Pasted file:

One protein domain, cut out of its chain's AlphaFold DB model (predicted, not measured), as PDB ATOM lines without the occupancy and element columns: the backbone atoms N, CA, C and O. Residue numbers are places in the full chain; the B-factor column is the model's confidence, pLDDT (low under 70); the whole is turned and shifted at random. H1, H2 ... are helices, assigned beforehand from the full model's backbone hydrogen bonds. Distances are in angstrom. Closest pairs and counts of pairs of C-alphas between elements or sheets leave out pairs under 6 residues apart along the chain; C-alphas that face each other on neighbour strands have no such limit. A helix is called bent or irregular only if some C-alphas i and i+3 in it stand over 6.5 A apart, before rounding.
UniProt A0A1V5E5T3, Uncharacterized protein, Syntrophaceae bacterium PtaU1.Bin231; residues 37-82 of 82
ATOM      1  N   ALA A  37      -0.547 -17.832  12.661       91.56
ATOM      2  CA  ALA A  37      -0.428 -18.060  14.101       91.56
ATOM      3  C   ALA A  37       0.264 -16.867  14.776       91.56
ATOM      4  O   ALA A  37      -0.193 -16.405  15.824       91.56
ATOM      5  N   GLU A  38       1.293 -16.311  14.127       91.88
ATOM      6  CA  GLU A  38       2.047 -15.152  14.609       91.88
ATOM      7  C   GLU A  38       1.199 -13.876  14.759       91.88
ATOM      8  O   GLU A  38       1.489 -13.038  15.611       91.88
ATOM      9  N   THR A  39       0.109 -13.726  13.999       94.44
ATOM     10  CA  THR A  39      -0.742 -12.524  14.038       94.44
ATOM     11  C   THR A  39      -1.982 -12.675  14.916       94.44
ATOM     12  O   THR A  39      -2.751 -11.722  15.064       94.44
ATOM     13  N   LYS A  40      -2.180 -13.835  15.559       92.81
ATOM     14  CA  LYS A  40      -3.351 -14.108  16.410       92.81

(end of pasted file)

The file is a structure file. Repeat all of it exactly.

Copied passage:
One protein domain, cut out of its chain's AlphaFold DB model (predicted, not measured), as PDB ATOM lines without the occupancy and element columns: the backbone atoms N, CA, C and O. Residue numbers are places in the full chain; the B-factor column is the model's confidence, pLDDT (low under 70); the whole is turned and shifted at random. H1, H2 ... are helices, assigned beforehand from the full model's backbone hydrogen bonds. Distances are in angstrom. Closest pairs and counts of pairs of C-alphas between elements or sheets leave out pairs under 6 residues apart along the chain; C-alphas that face each other on neighbour strands have no such limit. A helix is called bent or irregular only if some C-alphas i and i+3 in it stand over 6.5 A apart, before rounding.
UniProt A0A1V5E5T3, Uncharacterized protein, Syntrophaceae bacterium PtaU1.Bin231; residues 37-82 of 82
ATOM      1  N   ALA A  37      -0.547 -17.832  12.661       91.56
ATOM      2  CA  ALA A  37      -0.428 -18.060  14.101       91.56
ATOM      3  C   ALA A  37       0.264 -16.867  14.776       91.56
ATOM      4  O   ALA A  37      -0.193 -16.405  15.824       91.56
ATOM      5  N   GLU A  38       1.293 -16.311  14.127       91.88
ATOM      6  CA  GLU A  38       2.047 -15.152  14.609       91.88
ATOM      7  C   GLU A  38       1.199 -13.876  14.759       91.88
ATOM      8  O   GLU A  38       1.489 -13.038  15.611       91.88
ATOM      9  N   THR A  39       0.109 -13.726  13.999       94.44
ATOM     10  CA  THR A  39      -0.742 -12.524  14.038       94.44
ATOM     11  C   THR A  39      -1.982 -12.675  14.916       94.44
ATOM     12  O   THR A  39      -2.751 -11.722  15.064       94.44
ATOM     13  N   LYS A  40      -2.180 -13.835  15.559       92.81
ATOM     14  CA  LYS A  40      -3.351 -14.108  16.410       92.81